Aggregates, entities, domain services


I am working with a domain where invariants were identified on different “levels” so to say. The real domain is too complicated to describe, so I’ll come up with a simple-to-understand analogy. Some of the rules might be painfully artificial, but bear with me. They present the same problems as the one I’m facing.

Let’s say we have a system that manages user accounts for an organization. Users can create and increment counters (because it’s good to be able to count on something). There are some rules, like

  1. “The user cannot increment the same counter twice in less than 30 seconds”
  2. “The user must have either a phone number or an e-mail address specified”
  3. “The user can provide up to five e-mail addresses”

And there are some rules that apply to the users as a group.
4. “No e-mail address can be registered twice” (so one user cannot specify an e-mail address another user has specified, not even for a tiny fraction of a second)
5. “There can only be a single supersystemadministratorgod user at any time” (let’s say users have different levels, that can change along the way via promotions by higher level users, but the highest level can only be granted by a quorum of slightly lower level users, demoting the previous god - again, hard consistency requirement)

Users are expected to obsessively manipulate their counters, but it is a rare occassion that they edit their e-mail addresses.

So the problem is there’s rules I can enforce by loading just a user. At the same time there’s rules that I can enforce by loading data related to a large number of users.

Now in a traditional system I think I would handle this by creating an “Aggregate” for User that’s responsible for enforcing 1-3, and a domain service for 4. and 5.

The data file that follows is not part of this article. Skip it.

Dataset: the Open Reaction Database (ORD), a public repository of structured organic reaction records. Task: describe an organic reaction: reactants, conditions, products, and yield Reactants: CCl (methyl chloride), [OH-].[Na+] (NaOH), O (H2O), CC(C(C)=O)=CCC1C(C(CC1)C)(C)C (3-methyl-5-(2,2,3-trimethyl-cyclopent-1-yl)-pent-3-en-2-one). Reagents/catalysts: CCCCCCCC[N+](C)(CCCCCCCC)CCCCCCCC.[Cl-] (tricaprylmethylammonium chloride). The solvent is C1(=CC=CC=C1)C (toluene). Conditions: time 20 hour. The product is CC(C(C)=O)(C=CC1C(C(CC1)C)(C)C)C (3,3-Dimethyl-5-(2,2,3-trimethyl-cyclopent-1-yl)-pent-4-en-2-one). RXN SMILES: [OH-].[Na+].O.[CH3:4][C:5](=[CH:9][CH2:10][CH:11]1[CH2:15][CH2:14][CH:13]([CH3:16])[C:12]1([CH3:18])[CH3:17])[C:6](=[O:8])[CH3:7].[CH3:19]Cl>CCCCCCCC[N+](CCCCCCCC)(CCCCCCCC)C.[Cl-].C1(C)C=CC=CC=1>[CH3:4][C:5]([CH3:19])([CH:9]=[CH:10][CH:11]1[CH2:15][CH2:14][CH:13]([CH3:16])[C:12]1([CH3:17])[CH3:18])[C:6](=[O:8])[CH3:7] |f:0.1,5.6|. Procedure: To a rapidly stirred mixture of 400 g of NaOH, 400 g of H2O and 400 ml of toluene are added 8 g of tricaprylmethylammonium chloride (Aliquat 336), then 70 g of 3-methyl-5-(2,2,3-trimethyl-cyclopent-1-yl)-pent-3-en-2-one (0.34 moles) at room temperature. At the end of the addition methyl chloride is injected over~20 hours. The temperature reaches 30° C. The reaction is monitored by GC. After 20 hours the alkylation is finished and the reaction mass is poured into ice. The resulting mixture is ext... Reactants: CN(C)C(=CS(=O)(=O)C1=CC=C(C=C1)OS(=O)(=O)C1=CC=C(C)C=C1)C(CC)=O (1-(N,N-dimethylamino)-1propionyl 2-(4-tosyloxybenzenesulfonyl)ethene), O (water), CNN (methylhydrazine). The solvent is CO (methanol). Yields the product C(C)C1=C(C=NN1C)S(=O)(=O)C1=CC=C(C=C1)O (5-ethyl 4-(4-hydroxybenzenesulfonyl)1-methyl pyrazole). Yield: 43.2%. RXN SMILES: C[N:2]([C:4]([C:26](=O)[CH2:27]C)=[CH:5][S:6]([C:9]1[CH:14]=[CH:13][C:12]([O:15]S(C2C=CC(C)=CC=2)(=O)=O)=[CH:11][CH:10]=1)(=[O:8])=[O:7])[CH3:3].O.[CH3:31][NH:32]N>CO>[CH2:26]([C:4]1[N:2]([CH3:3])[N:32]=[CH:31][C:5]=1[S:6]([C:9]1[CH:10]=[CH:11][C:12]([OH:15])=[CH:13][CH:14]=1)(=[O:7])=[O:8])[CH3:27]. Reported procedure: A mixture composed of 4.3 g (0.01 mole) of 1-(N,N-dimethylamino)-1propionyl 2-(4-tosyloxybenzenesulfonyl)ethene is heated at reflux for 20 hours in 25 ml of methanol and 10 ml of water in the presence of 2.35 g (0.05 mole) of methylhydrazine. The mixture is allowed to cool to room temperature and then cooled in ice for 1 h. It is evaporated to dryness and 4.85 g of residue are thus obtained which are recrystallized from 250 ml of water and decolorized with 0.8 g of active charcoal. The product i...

In a system with DDD and ES, I struggle to understand how that would work.

Now in my understanding if we create an aggregate that cares about the details of a single user, it can enforce 1 - 3 but not 4. and 5. On the other hand if we create an aggregate that has the data of all users, all of the rules can be enforced, but it means having a single instance with way too many events happening to it, and with many users clicking “+” at the same time, would lead to performance issues.

So one way I could think of is to create the aggregate “Users” that spans all users but cares about only the rights and the emails, and one that’s for a single “User”, which has the counters, the e-mails, phone number, etc. Requests to edit the e-mail address list (which should be rare), would have to go to Users, which would need to do the validation and the manage the e-mail address list, while incrementing counters would go to aggregates representing individual users.
When a user account is to be created, the first command would have to hit “Users” and there a new entity would be created for the aggregate, saving an event in the stream of “Users”. A process manager would then pick this event up and create a “User” aggregate with its own stream for the events related to counter manipulations and things that do not affect other users.

What do you think about such an approach? Am I overcomplicating? Is there an easier way?